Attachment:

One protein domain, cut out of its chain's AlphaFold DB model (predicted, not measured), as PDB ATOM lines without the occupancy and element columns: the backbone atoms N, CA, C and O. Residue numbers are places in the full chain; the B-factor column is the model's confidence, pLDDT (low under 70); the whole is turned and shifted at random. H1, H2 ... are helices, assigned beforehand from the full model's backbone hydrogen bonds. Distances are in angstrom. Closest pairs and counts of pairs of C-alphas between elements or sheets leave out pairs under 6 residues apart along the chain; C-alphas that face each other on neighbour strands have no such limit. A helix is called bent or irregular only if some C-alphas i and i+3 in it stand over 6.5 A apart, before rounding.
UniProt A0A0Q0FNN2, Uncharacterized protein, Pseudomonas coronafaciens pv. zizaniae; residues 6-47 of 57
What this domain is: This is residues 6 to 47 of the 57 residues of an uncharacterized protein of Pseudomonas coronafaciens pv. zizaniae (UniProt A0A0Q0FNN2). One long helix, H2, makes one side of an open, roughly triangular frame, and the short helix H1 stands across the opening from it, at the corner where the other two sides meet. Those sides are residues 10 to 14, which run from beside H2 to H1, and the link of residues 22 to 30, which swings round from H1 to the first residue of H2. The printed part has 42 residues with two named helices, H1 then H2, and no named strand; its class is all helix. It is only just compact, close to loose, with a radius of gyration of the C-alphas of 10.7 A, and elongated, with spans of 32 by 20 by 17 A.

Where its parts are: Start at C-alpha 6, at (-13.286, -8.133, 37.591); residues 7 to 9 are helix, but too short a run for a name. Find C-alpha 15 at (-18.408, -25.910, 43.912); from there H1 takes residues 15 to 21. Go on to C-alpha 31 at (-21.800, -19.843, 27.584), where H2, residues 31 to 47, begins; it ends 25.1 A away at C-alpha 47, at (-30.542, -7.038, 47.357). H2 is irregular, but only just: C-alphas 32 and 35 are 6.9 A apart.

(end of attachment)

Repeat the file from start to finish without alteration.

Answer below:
One protein domain, cut out of its chain's AlphaFold DB model (predicted, not measured), as PDB ATOM lines without the occupancy and element columns: the backbone atoms N, CA, C and O. Residue numbers are places in the full chain; the B-factor column is the model's confidence, pLDDT (low under 70); the whole is turned and shifted at random. H1, H2 ... are helices, assigned beforehand from the full model's backbone hydrogen bonds. Distances are in angstrom. Closest pairs and counts of pairs of C-alphas between elements or sheets leave out pairs under 6 residues apart along the chain; C-alphas that face each other on neighbour strands have no such limit. A helix is called bent or irregular only if some C-alphas i and i+3 in it stand over 6.5 A apart, before rounding.
UniProt A0A0Q0FNN2, Uncharacterized protein, Pseudomonas coronafaciens pv. zizaniae; residues 6-47 of 57
What this domain is: This is residues 6 to 47 of the 57 residues of an uncharacterized protein of Pseudomonas coronafaciens pv. zizaniae (UniProt A0A0Q0FNN2). One long helix, H2, makes one side of an open, roughly triangular frame, and the short helix H1 stands across the opening from it, at the corner where the other two sides meet. Those sides are residues 10 to 14, which run from beside H2 to H1, and the link of residues 22 to 30, which swings round from H1 to the first residue of H2. The printed part has 42 residues with two named helices, H1 then H2, and no named strand; its class is all helix. It is only just compact, close to loose, with a radius of gyration of the C-alphas of 10.7 A, and elongated, with spans of 32 by 20 by 17 A.

Where its parts are: Start at C-alpha 6, at (-13.286, -8.133, 37.591); residues 7 to 9 are helix, but too short a run for a name. Find C-alpha 15 at (-18.408, -25.910, 43.912); from there H1 takes residues 15 to 21. Go on to C-alpha 31 at (-21.800, -19.843, 27.584), where H2, residues 31 to 47, begins; it ends 25.1 A away at C-alpha 47, at (-30.542, -7.038, 47.357). H2 is irregular, but only just: C-alphas 32 and 35 are 6.9 A apart.